There are many entertainers in the world that claim to live up to their often exaggerated status. The core problem here is that few actually ever do, and the industry automatically blurs the lines between mediocre and sensational acting. Philip Seymour Hoffman was a sensational actor, an artist who lived up to every inch of his prestige and reputation as one of the best actors of the modern age.
Hoffman is probably best known for playing the role of Truman Capote in the 2005 biographical epic, Capote. Though films about the writer’s life had already been made, none quite match the vigour and emotional poignancy of the director Bennet Miller’s attempt. The film, which involves Capote subjecting himself to what seems like a lifetime documenting the murder of a family whilst simultaneously attaching himself to the likes of a known criminal, is rendered fascinating by Hoffman’s acting virtuosity. His depiction of the writer, which I confess had me doubtful at first, grew on me. It was uncanny.
After earning himself an Academy-Award for Best Actor, Hoffman sadly remained ‘that guy who’s good at acting’. Alas, if anything is to come from Philip Seymour Hoffman’s passing, I do hope it brings new acknowledgement to his acting.
Although he has been in many films that are arguably better, among a huge ensemble cast that features the like of Bill Nighy, Kenneth Branagh and Rhys Ifans, Philip Seymour Hoffman certainly stands out among the rest as easily the most diverse actor in The Boat That Rocked. Created by Richard Curtis, this film about pirate radio in the 1960s is a great comedic film with the odd darker moment, something which Philip Seymour Hoffman portrays very well.
Playing the American DJ The Count he has a certain quality that is only challenged by Rhys Ifans who plays his arch enemy throughout. By the end of the film, we are warmed to the core by The Count and empathise as all he wants to do is play music to the fans. Seeing his enjoyment as he sings ‘All Day And All of the Night’ by The Kinks emphasises how music to him is a vice. As a character, he embodies the freedom of the swinging 60s and makes the audience want to join him on that boat.
Philip Seymour Hoffman’s only partnership with the Coen brothers saw him appear in a small role in The Big Lebowski. This film tells the story of mistaken identity which leads to a defaced rug and a missing toe. Although only appearing in a minor role, Hoffman does what he is best at and is utterly memorable even among the excellent ensemble cast of the film.
Despite being eccentric within a sea of eccentric characters, he manages to stand out. He is a stark contrast to Jeff Bridges character and the dialogue between the two is among the best in the film. In a film full of great scenes and great actors, it is a credit to the power of Hoffman’s presence that within it you do not forget him.
In a career as glowing as Hoffman’s, it’s nearly impossible to zero in on any one performance or film that shines above the rest. He excelled in both leading roles and as a supporting player, but perhaps his strongest work came in his multiple collaborations with director and friend Paul Thomas Anderson.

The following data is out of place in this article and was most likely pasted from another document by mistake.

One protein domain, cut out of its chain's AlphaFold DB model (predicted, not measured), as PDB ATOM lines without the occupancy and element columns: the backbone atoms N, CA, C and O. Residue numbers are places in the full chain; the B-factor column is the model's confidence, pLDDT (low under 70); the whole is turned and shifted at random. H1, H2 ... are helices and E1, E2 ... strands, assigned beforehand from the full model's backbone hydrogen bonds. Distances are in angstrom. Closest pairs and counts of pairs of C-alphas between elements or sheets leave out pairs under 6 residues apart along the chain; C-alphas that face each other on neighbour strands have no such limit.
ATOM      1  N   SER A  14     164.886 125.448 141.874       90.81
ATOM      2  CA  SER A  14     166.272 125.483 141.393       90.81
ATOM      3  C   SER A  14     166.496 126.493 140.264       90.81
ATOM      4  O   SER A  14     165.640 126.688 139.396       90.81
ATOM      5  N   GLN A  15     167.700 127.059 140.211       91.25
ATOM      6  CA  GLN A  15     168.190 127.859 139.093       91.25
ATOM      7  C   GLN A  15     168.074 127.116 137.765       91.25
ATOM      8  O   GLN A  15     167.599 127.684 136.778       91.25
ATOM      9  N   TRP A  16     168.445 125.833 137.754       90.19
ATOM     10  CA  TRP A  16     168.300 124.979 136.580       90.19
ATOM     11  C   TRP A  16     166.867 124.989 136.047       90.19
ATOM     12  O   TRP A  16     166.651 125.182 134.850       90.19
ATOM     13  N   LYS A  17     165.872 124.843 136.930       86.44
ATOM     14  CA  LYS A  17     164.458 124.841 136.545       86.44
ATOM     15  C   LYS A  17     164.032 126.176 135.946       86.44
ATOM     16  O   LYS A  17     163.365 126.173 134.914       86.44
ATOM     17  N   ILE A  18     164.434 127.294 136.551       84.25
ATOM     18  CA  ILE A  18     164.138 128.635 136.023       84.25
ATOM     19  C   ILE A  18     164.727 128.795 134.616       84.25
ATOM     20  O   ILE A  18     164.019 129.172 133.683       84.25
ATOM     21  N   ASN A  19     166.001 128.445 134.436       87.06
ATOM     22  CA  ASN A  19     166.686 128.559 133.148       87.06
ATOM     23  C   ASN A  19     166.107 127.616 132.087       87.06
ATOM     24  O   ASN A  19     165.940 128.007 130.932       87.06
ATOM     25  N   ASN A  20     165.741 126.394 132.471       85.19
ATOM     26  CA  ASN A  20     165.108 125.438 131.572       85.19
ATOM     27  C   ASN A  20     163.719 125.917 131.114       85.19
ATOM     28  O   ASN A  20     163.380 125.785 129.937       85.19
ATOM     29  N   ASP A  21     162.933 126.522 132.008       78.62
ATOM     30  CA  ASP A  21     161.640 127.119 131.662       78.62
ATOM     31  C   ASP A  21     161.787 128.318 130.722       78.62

Although his barnstorming turn in The Master was deservedly acclaimed, it’s his earlier more low key supporting performances in the likes of Boogie Nights and Magnolia where he is was first noticed as a force to contend with. A freewheeling emotional epic about karma, forgiveness and guilt, Magnolia is my favourite and perhaps the strongest of his collaborations with Anderson.
In a film full of strong idiosyncratic characters where everyone, even Tom Cruise, gives a great performance; it’s Hoffman who quietly shines as a nurse trying to reconnect a dying man with his son, calmly delivering an astute emotional portrayal of a man stuck very much between a rock and a hard place. The film is literally stuffed to the brim with ideas and beautiful crazy moments: a storm of frogs; a wonderfully out-there musical interlude where all the cast sing for no apparent reason. It’s a devastating mosaic of beautiful character studies, plumbing the depths of human emotion, and it’s Hoffman who held it all together.
Truly, Hoffman was one of a handful actors working today where the title “genius” could legitimately be applied. It was always a privilege to watch him in any film, and he will be missed massively.
When asked to pick your favourite film by the great Philip Seymour Hoffman the choice is quite frankly overwhelming. When first asked my inclination off the cuff may have been towards The Master – many of Hoffman’s best films have been in collaboration with Paul Thomas Anderson but on reflection I think my favourite has to be Synecdoche, New York. The film is largely about one’s own strugglewith their mortality, so with Hoffman’s sudden passing it seems a rather appropriate choice to pay tribute to him.
Hoffman had a remarkable ability to connect with people on an emotional level. The character he plays in the film, Caden Cotard, represents a side that we all possess – perhaps slightly narcissistic but deeply human, everyone knows what it is like to wish to be remembered and to fear death. And here, Hoffman captures that aspect of the human condition with heart wrenching accuracy. As Caden goes through a series of different relationships with women, Hoffman still manages to portray a character that we cannot help but feel for sorry for – despite all his flaws he created a character we all relate to – and I believe this feature of his acting is displayed best in this very odd, but brilliant film, perhaps better than any other.
Philip Seymour Hoffman could make us feel empathy for any character no matter how flawed; that makes him perhaps one of the greatest actors of his generation.